A little over two years ago, a wayward goose knocked a jet into the Hudson River. It was only through the heroic efforts of a veteran pilot was everyone on board saved. Seems like we need another Captain Sully, only this time it’s not birds we should worry about, but that creepy neon Lunesta butterfly that lands on random people to put them to sleep. He’s been awfully busy at air traffic control towers across the country, like a terrorist Tooth Fairy. And he must be stopped.
I’m not sure why there’s a sudden epidemic of sleepy air traffic personnel. Maybe they’re just now watching the Butler / UConn game and, like everyone else in America, can’t help but nod off.
It’s difficult to believe that we finally have a job in this country for which meth addicts are more qualified. Those people can stay awake for weeks, and none of them would ask for breaks to brush their tooth.
Don’t get me wrong here. I’m not judging these napsters. I’m sure all of us have fallen asleep at work. Thing is, when I used to do it as a result of hangovers and boring sales meetings, the whole world didn’t hear about it. If the media ever made it a story, I would have created the first ever Starbucks IV drip.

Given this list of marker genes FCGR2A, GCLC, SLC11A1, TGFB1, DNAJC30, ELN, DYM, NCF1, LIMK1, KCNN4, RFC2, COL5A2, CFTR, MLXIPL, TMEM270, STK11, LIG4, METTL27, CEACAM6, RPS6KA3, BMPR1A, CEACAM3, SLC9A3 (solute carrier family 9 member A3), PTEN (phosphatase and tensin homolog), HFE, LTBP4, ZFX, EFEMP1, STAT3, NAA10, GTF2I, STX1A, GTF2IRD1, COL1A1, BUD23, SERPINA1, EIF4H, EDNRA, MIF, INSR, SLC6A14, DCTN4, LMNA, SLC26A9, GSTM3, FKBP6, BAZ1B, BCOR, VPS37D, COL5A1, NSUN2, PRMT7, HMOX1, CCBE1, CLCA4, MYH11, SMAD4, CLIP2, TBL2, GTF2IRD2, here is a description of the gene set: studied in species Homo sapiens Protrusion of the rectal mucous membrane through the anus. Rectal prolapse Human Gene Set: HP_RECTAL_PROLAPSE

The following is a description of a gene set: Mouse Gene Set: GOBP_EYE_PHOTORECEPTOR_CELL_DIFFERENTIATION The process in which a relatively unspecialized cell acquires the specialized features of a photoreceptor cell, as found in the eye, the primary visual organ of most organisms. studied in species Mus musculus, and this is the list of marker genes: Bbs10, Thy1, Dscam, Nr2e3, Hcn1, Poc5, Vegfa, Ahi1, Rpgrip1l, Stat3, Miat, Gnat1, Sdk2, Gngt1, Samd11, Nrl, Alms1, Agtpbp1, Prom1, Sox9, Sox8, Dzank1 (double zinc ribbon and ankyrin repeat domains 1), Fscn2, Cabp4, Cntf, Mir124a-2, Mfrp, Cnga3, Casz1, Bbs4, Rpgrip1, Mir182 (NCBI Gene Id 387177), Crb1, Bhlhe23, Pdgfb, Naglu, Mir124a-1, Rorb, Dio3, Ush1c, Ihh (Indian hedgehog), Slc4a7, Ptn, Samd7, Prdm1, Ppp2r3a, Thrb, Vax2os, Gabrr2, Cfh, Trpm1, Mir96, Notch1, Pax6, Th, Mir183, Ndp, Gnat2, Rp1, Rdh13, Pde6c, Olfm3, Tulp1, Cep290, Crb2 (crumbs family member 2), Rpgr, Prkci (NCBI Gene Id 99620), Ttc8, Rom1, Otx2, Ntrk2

What’s happening in control towers the past few weeks is downright embarrassing. We’re at the point now where pilots don’t know if the guys in charge are awake or just talking in their sleep.
“Requesting clearance to land, over.”
“Shut up! I’m not going to school today, Mom!”
Of course instead of admitting fault and showing just an ounce of shame, the workers are getting defensive, even doling out complaints. “We’re fatigued! We’re overworked! And what’s up with the bedbugs? Seriously. Oh, and whoever the cleaning lady is, can you not tuck in the sheets so damn tight? Geez!”
I think the next time one of these guys dozes off, someone should wake them dressed as Freddy Kruger. Just to scare the point into them.
Better yet, before every shift, we should tell each worker that their girlfriend missed a period. The only things that have been scientifically proven impossible to sleep through are Metallica concerts and pregnancy scares. Besides, it will no doubt help their prayer life in the process.
Or how about we slip in a question during the interview process?
“Where do you see yourself in five years?”
“Who are some references we may contact?”
“What’s your sleep number?”
If any answer all of those without hesitation, I say we don’t hire that one.
I don’t mean to make light of a disturbing situation, but something has to be done. At the very least, get these guys a butterfly net.